"We had our first major fundraiser in the fall of 2002 and every year it's developed further," Oliver said. "To me it's like talking about a child. I'm not the person to ask about how good this project is."

Current commitments to the museum include Texana furniture, 19th century store ledgers, early Texas maps, photographs, saddles, spurs, chaps, wagons and other cowboy memorabilia.

Oliver noted that the museum project "caught the attention" of the federal government, both the Save America's Treasures program and the Economic Development Administration.

"That's not an easy thing to accomplish," he said.


The museum's downtown Cuero home, the historic Knights of Pythias Hall, was built about 1903 and is listed on the National Register of Historic Places.

"The historic building will be fully restored and the annex fully operational including an elevator," Oliver said. "We had to provide lots of infrastructure improvements around the building."

Landscaping and parking is in the next and final phase.

In addition to the museum itself, the second floor of the hall is being transformed into community meeting rooms. The second floor, about 7,000 square feet, will include three large meeting rooms, a modern caterer's kitchen and modern restroom facilities.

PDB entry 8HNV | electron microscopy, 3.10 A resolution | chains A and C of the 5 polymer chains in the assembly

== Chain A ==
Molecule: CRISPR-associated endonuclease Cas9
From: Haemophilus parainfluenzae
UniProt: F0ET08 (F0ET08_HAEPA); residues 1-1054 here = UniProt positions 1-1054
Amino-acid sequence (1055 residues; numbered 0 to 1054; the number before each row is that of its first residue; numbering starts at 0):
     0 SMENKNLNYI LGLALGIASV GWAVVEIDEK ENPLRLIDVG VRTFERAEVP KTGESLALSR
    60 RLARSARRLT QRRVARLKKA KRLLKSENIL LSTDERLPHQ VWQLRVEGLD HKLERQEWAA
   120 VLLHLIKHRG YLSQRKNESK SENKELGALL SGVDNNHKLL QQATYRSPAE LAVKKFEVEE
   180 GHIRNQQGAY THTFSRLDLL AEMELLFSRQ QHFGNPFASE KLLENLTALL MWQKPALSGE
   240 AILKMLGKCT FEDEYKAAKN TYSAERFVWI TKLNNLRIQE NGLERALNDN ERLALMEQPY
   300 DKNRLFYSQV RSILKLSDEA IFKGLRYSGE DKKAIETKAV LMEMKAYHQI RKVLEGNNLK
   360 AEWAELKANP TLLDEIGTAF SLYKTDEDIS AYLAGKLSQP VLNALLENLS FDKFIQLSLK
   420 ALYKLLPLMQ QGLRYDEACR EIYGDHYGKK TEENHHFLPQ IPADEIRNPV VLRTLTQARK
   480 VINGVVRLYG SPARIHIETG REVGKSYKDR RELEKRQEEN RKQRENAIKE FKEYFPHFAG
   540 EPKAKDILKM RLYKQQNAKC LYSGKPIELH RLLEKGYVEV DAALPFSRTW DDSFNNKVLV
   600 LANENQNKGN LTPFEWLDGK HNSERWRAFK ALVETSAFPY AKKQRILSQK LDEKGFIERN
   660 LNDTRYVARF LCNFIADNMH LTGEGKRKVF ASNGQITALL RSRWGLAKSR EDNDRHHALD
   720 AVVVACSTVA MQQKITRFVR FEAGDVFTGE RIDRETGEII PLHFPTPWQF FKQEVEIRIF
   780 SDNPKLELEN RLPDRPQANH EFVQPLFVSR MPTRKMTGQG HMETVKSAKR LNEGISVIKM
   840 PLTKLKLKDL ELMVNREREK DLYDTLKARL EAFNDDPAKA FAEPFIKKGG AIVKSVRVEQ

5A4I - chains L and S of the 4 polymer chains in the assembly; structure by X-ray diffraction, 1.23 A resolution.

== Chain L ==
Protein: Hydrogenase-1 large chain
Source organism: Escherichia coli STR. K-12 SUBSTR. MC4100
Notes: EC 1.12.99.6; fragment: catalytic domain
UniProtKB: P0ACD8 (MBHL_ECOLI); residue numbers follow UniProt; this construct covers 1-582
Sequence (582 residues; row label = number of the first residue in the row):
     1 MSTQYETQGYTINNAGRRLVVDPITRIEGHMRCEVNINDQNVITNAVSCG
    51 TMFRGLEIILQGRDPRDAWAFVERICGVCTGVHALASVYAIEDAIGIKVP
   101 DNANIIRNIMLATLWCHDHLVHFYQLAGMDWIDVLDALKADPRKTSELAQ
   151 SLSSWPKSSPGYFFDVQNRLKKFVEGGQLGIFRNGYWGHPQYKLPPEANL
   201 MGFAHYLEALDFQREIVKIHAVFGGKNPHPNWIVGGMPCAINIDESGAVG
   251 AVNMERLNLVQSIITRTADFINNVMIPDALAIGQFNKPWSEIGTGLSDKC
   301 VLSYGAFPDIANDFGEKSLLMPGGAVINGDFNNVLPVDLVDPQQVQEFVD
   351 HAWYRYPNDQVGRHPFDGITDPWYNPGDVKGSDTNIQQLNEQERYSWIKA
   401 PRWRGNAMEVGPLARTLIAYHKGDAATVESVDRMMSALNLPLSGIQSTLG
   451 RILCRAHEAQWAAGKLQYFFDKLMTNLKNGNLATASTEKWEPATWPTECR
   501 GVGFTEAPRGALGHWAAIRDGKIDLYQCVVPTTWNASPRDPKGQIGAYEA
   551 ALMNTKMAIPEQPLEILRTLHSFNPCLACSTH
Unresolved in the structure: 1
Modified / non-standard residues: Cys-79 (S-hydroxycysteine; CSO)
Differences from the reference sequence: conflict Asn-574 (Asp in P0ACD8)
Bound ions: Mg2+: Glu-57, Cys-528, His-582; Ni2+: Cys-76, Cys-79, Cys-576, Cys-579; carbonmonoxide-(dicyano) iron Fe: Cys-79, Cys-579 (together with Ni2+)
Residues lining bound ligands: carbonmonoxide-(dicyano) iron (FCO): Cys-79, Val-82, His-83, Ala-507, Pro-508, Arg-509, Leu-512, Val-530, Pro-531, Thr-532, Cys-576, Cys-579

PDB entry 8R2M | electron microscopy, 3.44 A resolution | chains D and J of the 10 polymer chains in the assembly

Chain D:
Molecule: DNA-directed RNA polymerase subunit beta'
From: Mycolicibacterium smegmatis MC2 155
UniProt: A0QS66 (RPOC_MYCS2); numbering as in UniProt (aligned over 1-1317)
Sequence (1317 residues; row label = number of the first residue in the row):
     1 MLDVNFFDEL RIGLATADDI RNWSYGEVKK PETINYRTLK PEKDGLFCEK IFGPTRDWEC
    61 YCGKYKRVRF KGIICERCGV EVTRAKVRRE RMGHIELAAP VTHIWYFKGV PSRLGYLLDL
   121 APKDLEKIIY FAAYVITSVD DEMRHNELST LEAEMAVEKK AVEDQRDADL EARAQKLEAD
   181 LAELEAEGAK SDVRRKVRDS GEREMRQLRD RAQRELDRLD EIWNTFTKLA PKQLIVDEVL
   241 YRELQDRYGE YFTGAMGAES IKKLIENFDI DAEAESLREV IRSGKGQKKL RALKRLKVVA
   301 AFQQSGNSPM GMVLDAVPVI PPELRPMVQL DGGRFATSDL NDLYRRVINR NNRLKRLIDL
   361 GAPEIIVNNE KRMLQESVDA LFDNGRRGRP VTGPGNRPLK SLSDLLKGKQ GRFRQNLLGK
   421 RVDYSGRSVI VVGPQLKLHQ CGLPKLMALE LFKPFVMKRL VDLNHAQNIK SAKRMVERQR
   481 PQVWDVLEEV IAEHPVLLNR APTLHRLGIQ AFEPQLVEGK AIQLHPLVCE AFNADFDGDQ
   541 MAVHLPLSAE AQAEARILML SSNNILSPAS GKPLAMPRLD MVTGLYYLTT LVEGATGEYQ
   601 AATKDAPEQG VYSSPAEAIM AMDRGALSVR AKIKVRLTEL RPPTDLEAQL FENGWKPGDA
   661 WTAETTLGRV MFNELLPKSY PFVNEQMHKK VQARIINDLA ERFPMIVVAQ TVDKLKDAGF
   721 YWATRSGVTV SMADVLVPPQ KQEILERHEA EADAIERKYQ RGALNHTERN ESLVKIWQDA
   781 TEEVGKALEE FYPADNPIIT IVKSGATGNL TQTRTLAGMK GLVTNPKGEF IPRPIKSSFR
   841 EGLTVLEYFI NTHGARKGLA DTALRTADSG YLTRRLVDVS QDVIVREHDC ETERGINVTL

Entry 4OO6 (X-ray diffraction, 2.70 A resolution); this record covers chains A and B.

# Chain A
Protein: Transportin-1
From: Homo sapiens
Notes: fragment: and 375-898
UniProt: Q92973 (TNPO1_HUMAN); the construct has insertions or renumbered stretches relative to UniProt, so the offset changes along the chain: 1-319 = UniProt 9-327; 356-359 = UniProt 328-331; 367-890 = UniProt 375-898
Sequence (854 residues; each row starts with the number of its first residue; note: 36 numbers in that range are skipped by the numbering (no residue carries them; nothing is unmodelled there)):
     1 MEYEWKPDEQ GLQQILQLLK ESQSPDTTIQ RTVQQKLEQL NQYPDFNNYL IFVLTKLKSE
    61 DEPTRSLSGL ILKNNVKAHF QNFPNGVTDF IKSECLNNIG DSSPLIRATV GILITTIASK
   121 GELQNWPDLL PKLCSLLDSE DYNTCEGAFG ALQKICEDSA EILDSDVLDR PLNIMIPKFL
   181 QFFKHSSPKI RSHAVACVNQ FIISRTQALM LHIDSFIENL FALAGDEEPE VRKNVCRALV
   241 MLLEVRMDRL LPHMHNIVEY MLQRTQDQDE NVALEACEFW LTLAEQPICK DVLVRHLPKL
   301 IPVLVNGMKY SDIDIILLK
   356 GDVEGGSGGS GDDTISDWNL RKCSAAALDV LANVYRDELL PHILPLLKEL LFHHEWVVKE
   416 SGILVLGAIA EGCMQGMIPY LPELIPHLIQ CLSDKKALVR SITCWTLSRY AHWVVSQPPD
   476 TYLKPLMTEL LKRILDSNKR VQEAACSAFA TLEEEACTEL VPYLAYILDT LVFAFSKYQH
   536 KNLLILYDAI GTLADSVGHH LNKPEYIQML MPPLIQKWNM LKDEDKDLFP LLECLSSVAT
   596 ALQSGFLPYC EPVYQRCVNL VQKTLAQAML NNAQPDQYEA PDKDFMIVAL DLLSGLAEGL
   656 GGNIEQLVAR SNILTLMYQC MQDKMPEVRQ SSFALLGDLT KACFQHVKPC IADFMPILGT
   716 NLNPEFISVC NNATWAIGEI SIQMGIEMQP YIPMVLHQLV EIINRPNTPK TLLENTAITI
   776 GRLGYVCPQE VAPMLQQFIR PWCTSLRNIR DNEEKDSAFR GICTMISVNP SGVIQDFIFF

The Cuero Development Corporation helped fund the second-floor renovations.

"The museum's second floor will fulfill a need Cuero has for state-of-the-art meeting space," said Shelley Pennell, executive director of the Cuero Development Corporation.

"Cuero would like to increase the number of events which bring in outside visitors to our community as well as allow for larger audiences. The museum's space will allow Cuero to market for seminars, meetings and small conferences."

The CDC has spent $125,000 on the project.

Oliver noted, too, that the project could spur additional renovations.

"Cuero has about two dozen buildings just like this one where the opportunity is right in front of us to have a public library, lofts, all sorts of alternative reuse for these structures," Oliver said.